Judge Jim Carrigan, the former Boulder lawyer and University of Colorado professor who in the 1970s sat on the Colorado Supreme Court and was later nominated to the U.S. District Court by President Jimmy Carter, died late Friday afternoon at his home in south Boulder.
He was 84.
Carrigan had suffered a series of strokes.
Those who knew him described him as multi-talented, unusually energetic and highly respected in many different circles.
"He was a remarkable human being on every level," said longtime friend state Sen. Rollie Heath, D-Boulder. "He had so many different roles. With all of them, he could always cut to the core and understand what the issues were, with a way of bringing people together to deal with them. That's just who he was."
A child of the Great Depression, Carrigan was raised in the prairie town of Hallock, Minnesota, where his father ran a bakery.
Through what his son Michael, an attorney and current CU regent, described as "intelligence and grit," Carrigan put himself through college at the University of North Dakota, where in 1953 he graduated first in his law class. He received his master's degree at New York University and became an assistant professor there at just 25.
While in New York, he met his eventual wife, Beverly. In June, the two celebrated their 58th anniversary.
According to Michael Carrigan, his father's move to Colorado was orchestrated by CU graduate and former U.S. Supreme Court Justice Byron White.
"Byron White called a dear friend on faculty at NYU and said, 'Send me your smartest student,'" Michael Carrigan said.
Carrigan flew out to interview at White's firm but decided the practice, with eight lawyers at the time, was too big. He instead got a job teaching law at the University of Denver, and never left the state after that.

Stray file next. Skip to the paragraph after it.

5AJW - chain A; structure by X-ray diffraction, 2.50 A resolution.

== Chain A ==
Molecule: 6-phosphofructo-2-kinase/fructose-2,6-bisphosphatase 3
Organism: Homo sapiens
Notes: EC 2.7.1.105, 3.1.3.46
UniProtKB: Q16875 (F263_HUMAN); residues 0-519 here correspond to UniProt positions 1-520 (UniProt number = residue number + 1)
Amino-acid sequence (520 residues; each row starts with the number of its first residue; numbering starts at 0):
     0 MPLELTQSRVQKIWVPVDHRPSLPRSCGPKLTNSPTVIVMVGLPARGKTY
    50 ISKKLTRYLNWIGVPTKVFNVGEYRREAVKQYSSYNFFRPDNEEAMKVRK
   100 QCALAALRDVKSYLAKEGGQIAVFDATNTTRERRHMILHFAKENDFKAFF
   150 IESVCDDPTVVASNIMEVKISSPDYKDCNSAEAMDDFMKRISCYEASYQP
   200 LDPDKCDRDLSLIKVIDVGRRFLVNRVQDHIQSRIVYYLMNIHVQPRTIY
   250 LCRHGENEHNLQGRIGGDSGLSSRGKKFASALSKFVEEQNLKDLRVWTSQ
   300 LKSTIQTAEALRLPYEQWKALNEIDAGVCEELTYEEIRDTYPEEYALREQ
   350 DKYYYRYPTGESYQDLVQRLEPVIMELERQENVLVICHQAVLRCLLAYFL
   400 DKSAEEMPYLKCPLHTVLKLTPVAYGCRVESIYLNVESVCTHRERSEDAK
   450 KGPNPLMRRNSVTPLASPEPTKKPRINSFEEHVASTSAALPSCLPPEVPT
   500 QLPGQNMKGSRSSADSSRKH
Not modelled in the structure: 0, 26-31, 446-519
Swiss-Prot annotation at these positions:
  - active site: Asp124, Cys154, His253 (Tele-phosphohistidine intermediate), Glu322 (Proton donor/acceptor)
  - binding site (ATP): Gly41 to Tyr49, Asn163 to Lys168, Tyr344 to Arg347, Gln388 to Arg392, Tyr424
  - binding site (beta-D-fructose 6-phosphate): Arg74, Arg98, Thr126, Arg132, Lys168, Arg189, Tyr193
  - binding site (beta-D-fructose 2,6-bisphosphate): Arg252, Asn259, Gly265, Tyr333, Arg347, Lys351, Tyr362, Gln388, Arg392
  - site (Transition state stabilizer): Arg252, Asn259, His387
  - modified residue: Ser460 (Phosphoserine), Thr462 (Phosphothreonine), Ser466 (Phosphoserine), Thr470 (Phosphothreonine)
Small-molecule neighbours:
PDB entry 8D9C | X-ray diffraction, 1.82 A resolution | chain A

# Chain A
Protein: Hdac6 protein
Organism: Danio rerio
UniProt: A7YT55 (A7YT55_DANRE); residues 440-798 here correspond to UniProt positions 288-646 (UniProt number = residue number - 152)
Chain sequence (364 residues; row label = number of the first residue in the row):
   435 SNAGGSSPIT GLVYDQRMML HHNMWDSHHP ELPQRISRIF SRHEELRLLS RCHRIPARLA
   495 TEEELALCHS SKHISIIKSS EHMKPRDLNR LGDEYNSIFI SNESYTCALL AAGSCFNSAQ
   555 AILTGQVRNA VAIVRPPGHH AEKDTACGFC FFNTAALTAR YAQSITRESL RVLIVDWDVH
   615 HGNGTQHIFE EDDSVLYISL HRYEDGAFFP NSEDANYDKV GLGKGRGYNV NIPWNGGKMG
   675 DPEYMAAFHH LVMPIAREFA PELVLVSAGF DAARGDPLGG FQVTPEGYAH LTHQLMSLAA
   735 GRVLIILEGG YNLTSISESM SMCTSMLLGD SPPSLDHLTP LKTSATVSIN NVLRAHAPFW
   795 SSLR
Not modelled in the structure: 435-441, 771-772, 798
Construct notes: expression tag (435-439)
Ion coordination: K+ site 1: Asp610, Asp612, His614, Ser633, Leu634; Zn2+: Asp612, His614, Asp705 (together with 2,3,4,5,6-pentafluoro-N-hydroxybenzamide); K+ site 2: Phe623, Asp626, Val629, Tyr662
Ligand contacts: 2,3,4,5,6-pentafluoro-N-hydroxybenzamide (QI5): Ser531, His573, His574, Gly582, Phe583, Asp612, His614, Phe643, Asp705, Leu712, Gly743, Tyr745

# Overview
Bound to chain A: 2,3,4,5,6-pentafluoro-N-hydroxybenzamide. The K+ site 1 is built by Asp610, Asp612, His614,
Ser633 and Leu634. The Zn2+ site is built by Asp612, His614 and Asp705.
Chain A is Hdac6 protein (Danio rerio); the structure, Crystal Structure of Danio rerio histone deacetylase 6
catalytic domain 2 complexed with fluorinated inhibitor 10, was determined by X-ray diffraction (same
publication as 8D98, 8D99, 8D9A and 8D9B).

He had a lifelong love of education but always a soft spot for CU, where he was elected a regent in 1974.
"In many ways, the university was his seventh child," said Michael Carrigan, one of six. "He was a great believer in public education because he was a product of it. He would teach at CU, give to CU, raise money for CU. He fell in love with Boulder, and you can't love Boulder without loving CU."
And Boulder loved him back.
"He was the kind of lawyer that we all aspire to be," said Boulder County District Attorney Stan Garnett, who called Carrigan his mentor. "A guy that had very clear principles and the ferocious commitment to justice, both in the system and for his clients."
His intelligence and work ethic earned him a slew of accolades throughout his career, as well as two notable resume bullets: He served as a justice on the Colorado Supreme Court from 1976 to 1979; and he was nominated by Carter in 1979 to a seat on the U.S. District Court's Tenth Circuit.
"But he always had a sort of mischievous sensibility," CU law professor Mimi Wesson said. "People in those roles sometimes become kind of ponderous or self-important. He never did. He was always funny, with a sense of humor in things that wouldn't seem that humorous."
Added Garnett: "I've appeared in front of federal judges all across the country, and he's the only one I've ever met who required the lawyers to tell a joke before the hearing."
But, by all accounts, he took his position of power very seriously. A proud progressive, Carrigan made himself an enemy of white supremacists — "On more than one occasion, our house was guarded by U.S. marshals because of racist threats to my father's life," Michael Carrigan said — and was active in working with affected families after the Columbine High School massacre.
"He seemed to have a strong moral compass, and I think that served him well and served the people well," Heath said.
On one occasion, Carrigan had a convicted bank robber stand before him in federal court for violating probation because he couldn't find employment.
"My father said, 'If you need a job, I will hire to you to work with me in my garden. What resulted was a 30-year friendship," Michael Carrigan said.
According to friends, however, Carrigan's proudest achievement was his family — including six successful children, whom he took great pride in teaching to ski at Keystone.
"My dad was an incredible, humble human being," Michael Carrigan said.
The family has said that a public memorial service will be held at CU's Wolf Law Building in the near future, though details have not yet been set.